Friday, 21 February 2014

Signs and tractors

For over a year, since we finished walking the Lancaster Canal, my Thursday walks with Pete have been circular within reasonable driving distance of home.  I am now running out of options without repeating, and a further self imposed limitation involves keeping to Tarmac as much as possible in view of bog-logged footpaths.

This week I managed to squeeze another between all the previous  Memory Map computer routes. 

Since the canal walk we can't remember a Thursday. apart from our respective absences on holidays etc., when we have been unable to walk because of weather. Strangely, we reflected that when I was away in Wales last Thursday the weather did prevent walking, but our mutual record remains intact.


Distant Kendal to the south, and the busy A6



Imagine waiting for the bus that never comes on a dark winter's night.
I bet it's haunted as well.

It was all happening at the auction mart (Café Ambio) when we arrived - they were having a machinery demo day.
 I know I have tractor enthusiasts out there, but I reckon these modern monsters will not have them in ecstasy as much as vintage models they display on their own blogs. 



18 comments:

AlanR said...

Great stuff Conrad. I would have spent too much time there if I was walking past.
The Massey Ferguson 5600 is a nice machine but that Fendt 516 is awesome. Mind you it should be for £130,000.
Cheers for sharing those pics.

The Crow said...

My favorite photos this time are the signs warning drivers to slow down for children and pets, and kittens. Still wearing a smile for those.

There is something heartwarming about a place that would encourage the posting of such warnings.

Blonde Two said...

You would never be allowed to put notices like those up on Dartmoor. There are those around who are very fierce about such things.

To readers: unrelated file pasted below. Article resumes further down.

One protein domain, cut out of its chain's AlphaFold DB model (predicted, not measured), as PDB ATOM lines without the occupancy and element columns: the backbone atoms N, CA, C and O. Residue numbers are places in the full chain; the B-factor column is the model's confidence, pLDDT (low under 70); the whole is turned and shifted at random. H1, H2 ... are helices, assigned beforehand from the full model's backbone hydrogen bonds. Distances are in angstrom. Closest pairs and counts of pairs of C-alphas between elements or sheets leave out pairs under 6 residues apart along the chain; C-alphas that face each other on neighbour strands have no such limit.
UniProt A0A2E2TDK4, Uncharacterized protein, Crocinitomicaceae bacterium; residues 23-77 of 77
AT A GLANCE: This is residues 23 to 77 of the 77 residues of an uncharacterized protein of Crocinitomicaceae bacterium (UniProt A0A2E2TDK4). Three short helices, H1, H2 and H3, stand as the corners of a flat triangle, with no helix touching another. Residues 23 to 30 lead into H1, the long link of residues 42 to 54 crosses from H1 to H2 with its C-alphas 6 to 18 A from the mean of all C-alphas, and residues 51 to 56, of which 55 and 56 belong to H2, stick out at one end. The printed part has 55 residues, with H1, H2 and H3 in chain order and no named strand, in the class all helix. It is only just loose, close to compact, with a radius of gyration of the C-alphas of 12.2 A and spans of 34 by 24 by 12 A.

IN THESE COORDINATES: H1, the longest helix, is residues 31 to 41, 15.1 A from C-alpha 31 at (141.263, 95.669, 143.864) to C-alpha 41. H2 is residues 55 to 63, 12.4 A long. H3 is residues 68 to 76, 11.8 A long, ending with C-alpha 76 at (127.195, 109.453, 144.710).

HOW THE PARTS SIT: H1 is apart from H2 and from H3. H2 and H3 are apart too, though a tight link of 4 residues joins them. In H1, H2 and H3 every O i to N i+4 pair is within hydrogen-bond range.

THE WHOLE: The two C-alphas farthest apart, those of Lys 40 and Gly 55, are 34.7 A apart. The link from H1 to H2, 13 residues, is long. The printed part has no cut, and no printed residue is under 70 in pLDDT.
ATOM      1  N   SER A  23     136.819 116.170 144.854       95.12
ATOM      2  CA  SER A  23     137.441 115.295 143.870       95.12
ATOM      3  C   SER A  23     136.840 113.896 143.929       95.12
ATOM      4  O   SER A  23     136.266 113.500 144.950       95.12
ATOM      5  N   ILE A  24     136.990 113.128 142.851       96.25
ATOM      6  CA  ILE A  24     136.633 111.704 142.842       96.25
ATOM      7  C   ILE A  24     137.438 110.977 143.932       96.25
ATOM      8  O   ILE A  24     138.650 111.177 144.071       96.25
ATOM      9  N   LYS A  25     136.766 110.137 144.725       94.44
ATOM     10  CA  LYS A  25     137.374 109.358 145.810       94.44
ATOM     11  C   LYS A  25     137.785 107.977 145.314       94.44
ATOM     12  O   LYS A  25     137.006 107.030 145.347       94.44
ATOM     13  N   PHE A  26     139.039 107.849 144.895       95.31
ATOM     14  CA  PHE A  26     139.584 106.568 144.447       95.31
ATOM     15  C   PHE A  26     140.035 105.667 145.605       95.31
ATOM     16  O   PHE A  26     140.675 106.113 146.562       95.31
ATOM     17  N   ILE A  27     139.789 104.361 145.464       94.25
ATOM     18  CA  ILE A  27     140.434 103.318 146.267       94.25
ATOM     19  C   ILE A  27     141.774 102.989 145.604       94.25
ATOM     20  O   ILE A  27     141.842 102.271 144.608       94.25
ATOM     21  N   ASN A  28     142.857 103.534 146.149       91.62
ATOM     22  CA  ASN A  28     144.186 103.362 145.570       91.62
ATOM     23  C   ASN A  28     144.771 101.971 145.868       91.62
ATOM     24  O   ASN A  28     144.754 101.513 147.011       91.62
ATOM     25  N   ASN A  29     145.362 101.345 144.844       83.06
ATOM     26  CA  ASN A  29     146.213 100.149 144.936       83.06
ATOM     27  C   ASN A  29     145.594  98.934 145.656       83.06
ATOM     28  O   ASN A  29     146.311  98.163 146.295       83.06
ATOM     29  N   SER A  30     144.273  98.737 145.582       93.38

I love tractors ... some happy memories!

prudol said...

Never mind the tractors I just love the snowdrops.

mike M said...

And I like the bus stop best, so you've dealt quite a hand here Conrad!

Sir Hugh said...

Alan R - I thought you would rise to this one. I think Gibson also has an interest judging from your previous exchanges. I have quite a few others in my Relics folder of pics. I may send copies for you to identify.
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The Crow - I have a folder of pics titled Signs, and I collect the quirky ones as I go along.

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Blonde Two - Maybe tractors could be the subject for a post?

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Prudol - Hi John. I'm with you there. I said elsewhere that each year allows some particular plant or shrub to flower beyond the norm and this year I reckon it's the turn of the snowdrop..

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Mike M - I was taken with it because it exuded atmosphere and fired my imagination - is that why you saiy you like it or do you have a more pragmatic reason?

afootinthehills said...

Impressive machines Conrad. I don't really share AlanR's deep interest in tractors, although I can easily appreciate his fascination with them. I certainly don't have his knowledge that's for sure!

mike M said...

No pragmatism re the bus stop. Evocative sight...one can't help but feel the comings and goings that took place there. Brings to mind the feelings I have when I'm in a train station, but this is such a concise image!

Roderick Robinson said...

The one about kittens is like offering foxes a menu card. Long ago urban foxes took to the Daily Torygraph, the newpaper most favoured by those who hunt.

Sir Hugh said...